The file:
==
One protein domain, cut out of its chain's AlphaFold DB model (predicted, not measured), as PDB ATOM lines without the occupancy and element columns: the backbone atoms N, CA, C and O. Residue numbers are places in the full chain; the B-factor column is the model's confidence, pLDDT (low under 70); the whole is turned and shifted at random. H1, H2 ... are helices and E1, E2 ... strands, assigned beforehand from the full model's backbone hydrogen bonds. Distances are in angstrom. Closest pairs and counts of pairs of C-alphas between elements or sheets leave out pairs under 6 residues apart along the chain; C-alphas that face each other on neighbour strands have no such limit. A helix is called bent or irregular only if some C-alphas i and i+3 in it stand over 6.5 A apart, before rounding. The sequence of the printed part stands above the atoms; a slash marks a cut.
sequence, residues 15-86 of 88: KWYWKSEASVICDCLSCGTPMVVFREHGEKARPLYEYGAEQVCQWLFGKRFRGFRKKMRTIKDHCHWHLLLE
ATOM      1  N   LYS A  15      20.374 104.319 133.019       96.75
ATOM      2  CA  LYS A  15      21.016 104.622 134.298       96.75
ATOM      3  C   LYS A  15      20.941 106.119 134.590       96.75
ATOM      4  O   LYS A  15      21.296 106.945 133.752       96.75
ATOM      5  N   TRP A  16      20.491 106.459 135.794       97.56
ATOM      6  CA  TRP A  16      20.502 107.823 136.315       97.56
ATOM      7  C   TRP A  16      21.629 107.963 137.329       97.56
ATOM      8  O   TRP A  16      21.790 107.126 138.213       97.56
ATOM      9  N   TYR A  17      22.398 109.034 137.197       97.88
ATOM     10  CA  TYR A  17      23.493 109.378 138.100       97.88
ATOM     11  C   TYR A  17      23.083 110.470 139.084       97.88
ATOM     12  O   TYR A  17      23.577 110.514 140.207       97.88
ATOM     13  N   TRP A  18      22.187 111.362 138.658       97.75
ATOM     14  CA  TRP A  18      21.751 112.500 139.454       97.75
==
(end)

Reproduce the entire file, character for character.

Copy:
One protein domain, cut out of its chain's AlphaFold DB model (predicted, not measured), as PDB ATOM lines without the occupancy and element columns: the backbone atoms N, CA, C and O. Residue numbers are places in the full chain; the B-factor column is the model's confidence, pLDDT (low under 70); the whole is turned and shifted at random. H1, H2 ... are helices and E1, E2 ... strands, assigned beforehand from the full model's backbone hydrogen bonds. Distances are in angstrom. Closest pairs and counts of pairs of C-alphas between elements or sheets leave out pairs under 6 residues apart along the chain; C-alphas that face each other on neighbour strands have no such limit. A helix is called bent or irregular only if some C-alphas i and i+3 in it stand over 6.5 A apart, before rounding. The sequence of the printed part stands above the atoms; a slash marks a cut.
sequence, residues 15-86 of 88: KWYWKSEASVICDCLSCGTPMVVFREHGEKARPLYEYGAEQVCQWLFGKRFRGFRKKMRTIKDHCHWHLLLE
ATOM      1  N   LYS A  15      20.374 104.319 133.019       96.75
ATOM      2  CA  LYS A  15      21.016 104.622 134.298       96.75
ATOM      3  C   LYS A  15      20.941 106.119 134.590       96.75
ATOM      4  O   LYS A  15      21.296 106.945 133.752       96.75
ATOM      5  N   TRP A  16      20.491 106.459 135.794       97.56
ATOM      6  CA  TRP A  16      20.502 107.823 136.315       97.56
ATOM      7  C   TRP A  16      21.629 107.963 137.329       97.56
ATOM      8  O   TRP A  16      21.790 107.126 138.213       97.56
ATOM      9  N   TYR A  17      22.398 109.034 137.197       97.88
ATOM     10  CA  TYR A  17      23.493 109.378 138.100       97.88
ATOM     11  C   TYR A  17      23.083 110.470 139.084       97.88
ATOM     12  O   TYR A  17      23.577 110.514 140.207       97.88
ATOM     13  N   TRP A  18      22.187 111.362 138.658       97.75
ATOM     14  CA  TRP A  18      21.751 112.500 139.454       97.75